In this respect, I think that “Compartment No. 6” is in contact with the barriers of language and the existence of supra-class feelings in touching someone else’s soul or establishing a romantic relationship. The language barrier appears not only in Laura’s fluent but fluent Russian, but also when Ljoha finds it difficult to express himself. At this point, I remember once again the adage we heard at the beginning of the movie, “Only some parts of us will touch, some parts of others”. Is it necessary to share the same language or use words to be able to touch someone else? Because I feel the moments when Laura touches Ljoha in these travel scenes, in the drawing she drew while Ljoha was asleep, or in the compassionate expression on Laura’s face when the train stopped at a station while Ljoha was playing outside in the snow like a child, watching her when her foot slipped and fell.

When the train journey ends and they arrive in Murmansk, the journey is not complete, and we see the duo on their way to a place outside the city where the petroglyphs are in harsh weather conditions. While no one takes Laura to the area where the petroglyphs are, due to the stormy weather and extreme cold, Ljoha accompanies her here. When they reach the snow-covered and partially frozen islet, we don’t see what’s going on on the thousands of years old stones that Laura wants to see in order to “know their past”; language and its signs are lost here once again. We cannot see what the petroglyphs symbolize.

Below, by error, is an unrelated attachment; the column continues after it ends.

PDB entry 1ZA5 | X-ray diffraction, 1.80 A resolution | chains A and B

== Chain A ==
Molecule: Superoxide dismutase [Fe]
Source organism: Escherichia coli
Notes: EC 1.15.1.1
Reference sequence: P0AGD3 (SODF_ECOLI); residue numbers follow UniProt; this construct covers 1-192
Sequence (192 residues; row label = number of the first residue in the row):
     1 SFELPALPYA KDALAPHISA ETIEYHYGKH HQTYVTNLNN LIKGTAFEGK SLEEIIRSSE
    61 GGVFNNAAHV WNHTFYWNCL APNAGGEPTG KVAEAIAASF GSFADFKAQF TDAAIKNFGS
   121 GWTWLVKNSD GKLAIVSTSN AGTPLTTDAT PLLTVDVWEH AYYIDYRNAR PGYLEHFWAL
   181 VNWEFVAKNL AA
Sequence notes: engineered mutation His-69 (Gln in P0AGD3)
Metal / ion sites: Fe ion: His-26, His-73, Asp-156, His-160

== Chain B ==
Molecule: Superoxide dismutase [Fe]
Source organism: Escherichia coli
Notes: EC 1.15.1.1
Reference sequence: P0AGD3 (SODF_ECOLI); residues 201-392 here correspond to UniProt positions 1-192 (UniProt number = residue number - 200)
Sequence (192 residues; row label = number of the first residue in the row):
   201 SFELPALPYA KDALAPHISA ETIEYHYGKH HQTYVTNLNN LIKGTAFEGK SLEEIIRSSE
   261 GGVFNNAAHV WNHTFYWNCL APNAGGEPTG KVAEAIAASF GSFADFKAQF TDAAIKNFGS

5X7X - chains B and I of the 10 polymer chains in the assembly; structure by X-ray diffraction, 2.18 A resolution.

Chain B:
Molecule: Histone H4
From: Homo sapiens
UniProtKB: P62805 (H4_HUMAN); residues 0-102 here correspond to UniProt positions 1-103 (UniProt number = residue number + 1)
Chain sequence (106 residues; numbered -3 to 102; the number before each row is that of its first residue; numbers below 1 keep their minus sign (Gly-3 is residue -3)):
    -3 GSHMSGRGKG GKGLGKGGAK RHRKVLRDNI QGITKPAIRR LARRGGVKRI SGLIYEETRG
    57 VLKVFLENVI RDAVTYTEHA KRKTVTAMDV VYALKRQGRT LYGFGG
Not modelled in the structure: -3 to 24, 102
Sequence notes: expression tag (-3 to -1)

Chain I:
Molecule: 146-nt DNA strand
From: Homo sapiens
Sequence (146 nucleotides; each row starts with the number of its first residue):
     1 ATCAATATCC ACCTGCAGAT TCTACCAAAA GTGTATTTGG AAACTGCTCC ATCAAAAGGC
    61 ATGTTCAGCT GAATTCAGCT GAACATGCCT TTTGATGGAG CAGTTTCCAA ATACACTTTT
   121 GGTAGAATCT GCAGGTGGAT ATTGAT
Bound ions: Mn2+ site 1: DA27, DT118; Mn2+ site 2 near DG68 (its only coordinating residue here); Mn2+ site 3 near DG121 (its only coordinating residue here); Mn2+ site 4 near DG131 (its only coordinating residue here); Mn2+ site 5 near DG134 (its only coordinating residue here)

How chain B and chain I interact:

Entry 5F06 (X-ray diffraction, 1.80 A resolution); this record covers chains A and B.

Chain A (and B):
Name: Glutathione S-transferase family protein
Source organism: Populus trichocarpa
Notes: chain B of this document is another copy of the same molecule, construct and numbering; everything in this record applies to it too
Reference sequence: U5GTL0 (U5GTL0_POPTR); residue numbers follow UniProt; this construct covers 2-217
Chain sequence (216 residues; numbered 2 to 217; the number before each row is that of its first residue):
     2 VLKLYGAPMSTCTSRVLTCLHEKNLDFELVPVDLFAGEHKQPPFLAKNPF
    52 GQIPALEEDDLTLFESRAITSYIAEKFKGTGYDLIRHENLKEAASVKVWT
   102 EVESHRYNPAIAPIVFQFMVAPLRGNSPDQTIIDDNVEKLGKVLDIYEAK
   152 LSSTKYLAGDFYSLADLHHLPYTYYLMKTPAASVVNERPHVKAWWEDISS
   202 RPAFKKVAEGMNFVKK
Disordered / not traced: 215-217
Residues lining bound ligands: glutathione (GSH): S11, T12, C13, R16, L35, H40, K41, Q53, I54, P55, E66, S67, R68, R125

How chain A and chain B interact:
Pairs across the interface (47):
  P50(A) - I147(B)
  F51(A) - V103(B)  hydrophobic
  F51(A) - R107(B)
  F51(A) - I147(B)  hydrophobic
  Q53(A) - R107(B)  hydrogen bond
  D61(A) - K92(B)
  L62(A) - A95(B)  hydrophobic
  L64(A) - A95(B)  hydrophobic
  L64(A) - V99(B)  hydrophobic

A Journey Worth Taking: “Compartment No. 6”
Petroglyphs, meaning “stone carvings” in Ancient Greek, were carved or engraved on rocks, unlike the paintings on cave walls in prehistoric times. Petroglyphs reflecting the cultural traces of the past are even considered by some ethnographers and archaeologists as early forms of cinema. The petroglyphs of Kanozero, which Laura went to see, were discovered in 1997 around Russia’s Lake Murmansk.

This love story, born between two strangers, who we feel could not find what they were looking for in life, even though we cannot see their past fully, tells not a love that made butterflies fly in our stomachs from the very beginning, but a love established with compassion and understanding the other. Just as we do not know the backgrounds of the characters, we do not know what Laura sees in the petroglyphs. In my opinion, “Compartment No. 6” tells about the love that will be born between two completely different people, despite all the differences, through a genuine train journey. Sometimes the tongue cracks and splits, and a curse in a completely different language turns into “I love you”.